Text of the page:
Miller: So what’s a typical trip that one of your trucks might take in terms of length and cargo?

Carpenter: Well, we offer a mixed fleet so we offer heavy duty trucks as well as medium duty trucks. Our medium duty trucks are route trucks that are typically running about 100 miles to 150 miles round trip. In most of those cases, the heavier duty class seven and class eight trucks are running closer to between 100 and 250 miles.

Miller: But that’s as opposed to a longer haul truck that could go 600 miles in a day or something like that?

Carpenter: Sure closer to 500 miles in a day with the current hours of service rules.

Miller: You got, as I noted, more than $1.3 million from DEQ in this latest round of grants. What is this money going to allow you to do?

Carpenter: It’s going to allow us to set up an infrastructure, charging stations to support a transition, moving to electric vehicles where they make sense in our fleet. So, as you noted and so properly noted, long haul or over the road trucks, there’s not a good source solution for those today.

Miller: A good electrical solution?

Carpenter: A good electrical solution, correct. And we’re taking in the portions of our fleet that can be transitioned and having this infrastructure set up transitioning the right equipment for the right route to use electric.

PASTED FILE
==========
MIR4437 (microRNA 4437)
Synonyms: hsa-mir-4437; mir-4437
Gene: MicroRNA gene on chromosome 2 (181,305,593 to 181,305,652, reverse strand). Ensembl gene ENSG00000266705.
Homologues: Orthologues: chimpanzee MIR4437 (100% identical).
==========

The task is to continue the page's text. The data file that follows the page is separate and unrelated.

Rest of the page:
Miller: This is the shorter haul hanging fruit of trucking.

Carpenter: Correct.

Miller: Keith Wilson, what about you? What’s your sector of the trucking world? What does that look like?

Wilson: So there are generally three sectors in transportation. You have a package and so you’ll think of UPS or Fedex bringing a package to your home.

Miller: A package that was maybe brought from an airport or some distribution center?

Wilson: That’s right.

Miller: Not that long a trip?

Wilson: Yeah, generally packages from 1 to 100 pounds. And then you have the LTL (less than truckload) segment, which is generally from 100 to 10,000 pounds. Then you have your truck load segment which is generally 10,000 to 40,000 pounds. We play in that center or the middle, which is generally 100 pounds to 10,000 pounds. And then a typical customer could be like Rodda Paint in North Portland. Their manufacturing facility will give us 20 skids a day…

Miller: What’s a skid?

Wilson: Pardon me. It’s a pallet of freight of paint, if you will.

Miller: Okay.

Wilson: And then we bring it back to our distribution center in Portland and we will have line haul operations going to our seven service centers located around Oregon, Washington, Idaho. Now that might be going to 20 different stores. So we’ll put it on a variety of different line halls going to their end destinations and then we’ll unload them, put them on the route delivery trucks and then the delivery begins and then we make pickups in the afternoon and it’s this 24 hour complex cycle that just continues to move throughout the day.

Miller: I noted earlier that your company got an earlier grant both to put in charging infrastructure and to get some electric trucks to the vehicles themselves. Now why is it that you thought EVs would be a good fit for part of your business?